How do you get to the best places at the best times or return to a place a number of times to capture that magical shot? You travel solo!
3. It’s a great way to meet people
Most solo travellers I’ve met agree that going solo is the best way to meet people. Not only are you more likely to approach other people when you are on your own looking for company, but you are more approachable yourself. It makes sense right? Who are you more likely to strike up a conversation with – the intimidating group of friends travelling together or the person sitting on their own?
How do you meet people when you travel? You travel solo!
4. Local interaction
An extension of the previous point, travelling solo makes it a lot easier to make local friends. What is a group of ‘travellers’ called? Tourists! Ok, I made that up and I am generalising, but I have often found locals more likely to treat me as a tourist when I am with other foreigners. I get a very different reaction when travelling on my own and have had some unforgettable conversations with locals who have approached me simply to have a chat.
How do you increase local interaction when travelling? You travel solo!
5. Self Discovery
It’s often said that the best way to get to know someone is by travelling with them and there is no better journey of self-discovery than the one you take as a solo traveller. Not only do you have more time on your own to reflect and relax, you will also inevitably face situations that help you understand more about what makes you happy, what your strengths and weaknesses are and what (or who) irritates you. Travelling solo not only increases self-awareness but it also creates the opportunity to change. Having to face challenges on my own whilst travelling – the bag stolen in Bolivia, needing medication for infected insect bites in Uganda, missing my plane in Copenhagen – has helped me face challenges back home with more patience and less stress.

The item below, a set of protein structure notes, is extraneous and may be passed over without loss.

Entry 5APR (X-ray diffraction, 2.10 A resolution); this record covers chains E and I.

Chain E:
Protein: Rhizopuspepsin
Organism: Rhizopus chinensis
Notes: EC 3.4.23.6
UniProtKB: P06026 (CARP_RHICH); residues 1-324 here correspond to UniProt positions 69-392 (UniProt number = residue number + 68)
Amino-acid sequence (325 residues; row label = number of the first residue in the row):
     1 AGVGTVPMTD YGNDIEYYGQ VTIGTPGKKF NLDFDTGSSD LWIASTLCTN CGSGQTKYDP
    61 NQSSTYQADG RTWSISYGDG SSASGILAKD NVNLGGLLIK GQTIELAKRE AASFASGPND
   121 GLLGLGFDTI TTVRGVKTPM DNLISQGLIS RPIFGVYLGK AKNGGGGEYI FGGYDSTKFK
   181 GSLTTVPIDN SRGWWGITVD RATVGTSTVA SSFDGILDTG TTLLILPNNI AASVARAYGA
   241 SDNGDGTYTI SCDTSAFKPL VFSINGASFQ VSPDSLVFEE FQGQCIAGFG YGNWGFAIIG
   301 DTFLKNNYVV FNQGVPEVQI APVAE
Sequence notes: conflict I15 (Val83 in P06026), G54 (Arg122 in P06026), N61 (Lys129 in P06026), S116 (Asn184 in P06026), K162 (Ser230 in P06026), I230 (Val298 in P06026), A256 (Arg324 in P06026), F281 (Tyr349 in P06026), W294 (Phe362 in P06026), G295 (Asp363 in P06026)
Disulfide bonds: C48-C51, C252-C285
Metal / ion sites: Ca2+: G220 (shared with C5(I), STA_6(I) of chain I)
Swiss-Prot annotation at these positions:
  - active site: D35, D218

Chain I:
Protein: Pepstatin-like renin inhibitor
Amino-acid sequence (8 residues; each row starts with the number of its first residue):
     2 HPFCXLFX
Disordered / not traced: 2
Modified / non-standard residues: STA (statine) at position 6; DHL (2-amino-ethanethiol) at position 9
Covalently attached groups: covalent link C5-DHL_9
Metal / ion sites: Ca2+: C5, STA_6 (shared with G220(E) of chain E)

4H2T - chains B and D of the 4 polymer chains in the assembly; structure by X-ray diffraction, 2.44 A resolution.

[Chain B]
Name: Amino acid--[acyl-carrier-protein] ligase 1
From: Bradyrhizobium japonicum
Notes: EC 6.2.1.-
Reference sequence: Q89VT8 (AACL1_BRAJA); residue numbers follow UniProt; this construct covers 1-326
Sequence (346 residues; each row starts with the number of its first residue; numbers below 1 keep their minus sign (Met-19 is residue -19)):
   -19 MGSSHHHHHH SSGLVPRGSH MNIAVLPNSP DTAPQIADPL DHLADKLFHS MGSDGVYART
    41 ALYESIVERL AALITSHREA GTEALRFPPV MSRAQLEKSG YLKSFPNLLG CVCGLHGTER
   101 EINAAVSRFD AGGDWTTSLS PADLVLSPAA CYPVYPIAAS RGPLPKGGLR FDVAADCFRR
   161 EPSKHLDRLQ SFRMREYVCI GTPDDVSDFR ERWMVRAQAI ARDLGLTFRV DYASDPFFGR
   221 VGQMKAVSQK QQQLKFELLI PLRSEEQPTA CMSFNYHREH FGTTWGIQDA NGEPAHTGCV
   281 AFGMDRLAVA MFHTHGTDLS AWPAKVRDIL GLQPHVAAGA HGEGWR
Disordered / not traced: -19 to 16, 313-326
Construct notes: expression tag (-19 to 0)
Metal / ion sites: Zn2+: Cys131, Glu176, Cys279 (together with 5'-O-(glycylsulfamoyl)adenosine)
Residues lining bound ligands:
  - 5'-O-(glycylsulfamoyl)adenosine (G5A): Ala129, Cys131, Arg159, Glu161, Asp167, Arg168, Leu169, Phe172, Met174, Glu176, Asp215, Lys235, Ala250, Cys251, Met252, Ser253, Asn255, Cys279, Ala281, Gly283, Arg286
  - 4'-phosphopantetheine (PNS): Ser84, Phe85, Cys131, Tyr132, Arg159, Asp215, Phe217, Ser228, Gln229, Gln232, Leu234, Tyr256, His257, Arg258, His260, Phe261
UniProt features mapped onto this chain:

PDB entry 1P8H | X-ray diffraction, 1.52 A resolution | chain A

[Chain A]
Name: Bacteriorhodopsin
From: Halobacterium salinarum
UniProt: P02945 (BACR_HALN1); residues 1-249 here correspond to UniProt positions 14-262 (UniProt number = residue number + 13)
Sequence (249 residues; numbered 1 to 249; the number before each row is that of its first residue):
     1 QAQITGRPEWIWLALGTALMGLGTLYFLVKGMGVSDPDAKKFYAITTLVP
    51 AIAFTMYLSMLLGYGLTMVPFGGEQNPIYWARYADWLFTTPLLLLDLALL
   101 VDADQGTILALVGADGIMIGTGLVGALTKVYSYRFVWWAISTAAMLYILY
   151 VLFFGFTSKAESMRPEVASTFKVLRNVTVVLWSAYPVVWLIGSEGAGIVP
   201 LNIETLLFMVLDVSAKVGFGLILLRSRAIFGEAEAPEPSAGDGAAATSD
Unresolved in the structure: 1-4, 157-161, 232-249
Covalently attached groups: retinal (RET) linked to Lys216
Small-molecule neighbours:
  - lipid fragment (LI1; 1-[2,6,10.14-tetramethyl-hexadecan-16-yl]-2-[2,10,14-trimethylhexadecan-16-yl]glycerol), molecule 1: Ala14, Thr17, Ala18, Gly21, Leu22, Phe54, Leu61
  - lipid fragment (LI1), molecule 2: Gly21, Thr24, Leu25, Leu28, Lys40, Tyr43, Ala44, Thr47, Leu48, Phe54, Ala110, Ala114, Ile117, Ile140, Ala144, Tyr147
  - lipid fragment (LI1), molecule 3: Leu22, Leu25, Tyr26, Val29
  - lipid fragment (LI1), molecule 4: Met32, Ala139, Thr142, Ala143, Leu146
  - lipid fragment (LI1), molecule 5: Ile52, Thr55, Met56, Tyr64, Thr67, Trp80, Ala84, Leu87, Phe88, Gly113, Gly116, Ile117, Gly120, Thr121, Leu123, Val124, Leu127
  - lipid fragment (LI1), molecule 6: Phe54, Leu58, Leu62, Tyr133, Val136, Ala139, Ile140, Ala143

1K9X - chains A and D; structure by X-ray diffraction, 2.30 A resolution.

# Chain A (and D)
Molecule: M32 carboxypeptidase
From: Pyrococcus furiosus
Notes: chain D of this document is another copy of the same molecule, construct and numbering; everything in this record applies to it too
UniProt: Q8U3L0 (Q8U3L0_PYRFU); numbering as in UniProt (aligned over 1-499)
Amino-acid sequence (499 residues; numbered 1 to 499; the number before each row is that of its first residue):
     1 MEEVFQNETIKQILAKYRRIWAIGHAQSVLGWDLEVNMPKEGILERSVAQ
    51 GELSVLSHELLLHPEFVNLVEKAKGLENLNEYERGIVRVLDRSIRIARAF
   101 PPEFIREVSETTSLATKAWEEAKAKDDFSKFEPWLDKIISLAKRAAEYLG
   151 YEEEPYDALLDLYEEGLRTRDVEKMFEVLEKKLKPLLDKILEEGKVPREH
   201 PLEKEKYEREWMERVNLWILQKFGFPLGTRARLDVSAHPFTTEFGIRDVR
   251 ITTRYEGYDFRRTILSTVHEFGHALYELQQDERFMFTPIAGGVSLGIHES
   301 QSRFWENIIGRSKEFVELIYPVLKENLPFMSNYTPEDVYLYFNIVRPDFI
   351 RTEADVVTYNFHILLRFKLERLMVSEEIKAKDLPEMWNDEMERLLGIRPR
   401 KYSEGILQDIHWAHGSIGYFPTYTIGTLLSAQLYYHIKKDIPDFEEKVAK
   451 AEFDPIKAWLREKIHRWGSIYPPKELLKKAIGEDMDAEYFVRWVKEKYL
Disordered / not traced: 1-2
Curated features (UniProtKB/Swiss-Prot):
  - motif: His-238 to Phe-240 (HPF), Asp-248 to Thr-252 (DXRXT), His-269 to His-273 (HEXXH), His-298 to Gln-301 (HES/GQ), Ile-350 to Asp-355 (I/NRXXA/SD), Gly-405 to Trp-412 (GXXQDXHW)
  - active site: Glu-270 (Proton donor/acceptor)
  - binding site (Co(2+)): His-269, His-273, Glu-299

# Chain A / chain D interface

How do you create self discovery opportunities? You travel solo!
Top 5 Worst Things About Solo Travel
1. Table for one
A phobia is an irrational fear. I have an irrational fear of mice. Many people have an irrational fear of eating alone. I don’t know if this particular fear has a name, but it should because it’s so common. There is something about asking for a table for one that sends a shiver of fear through most people. They are convinced the conversation around them stops as they are led through the crowded restaurant to their table, as couples and groups throw them sympathetic looks. The sound of the waiter clearing the extra place at the table seems to echo around them and many would prefer to grab a sandwich at the local supermarket to eat in their room, than repeat the experience the next night.
How to face this challenge? My kindle is my dinner companion – it doesn’t take up too much space, it doesn’t tell me long and boring stories, and it doesn’t reach over and steal my fries!
This is the hardest part about travelling solo for me. I have lost count of the breathtaking views, serene sunsets and comical encounters that I can’t re-create after the event. Whether it’s sharing a moment with someone special, laughing for days at a ‘had to be there’ moment with someone who was actually there, or having a healthy debate over the pros and cons of volunteerism after visiting a local project, having someone to share travel experiences with makes it just that bit more special.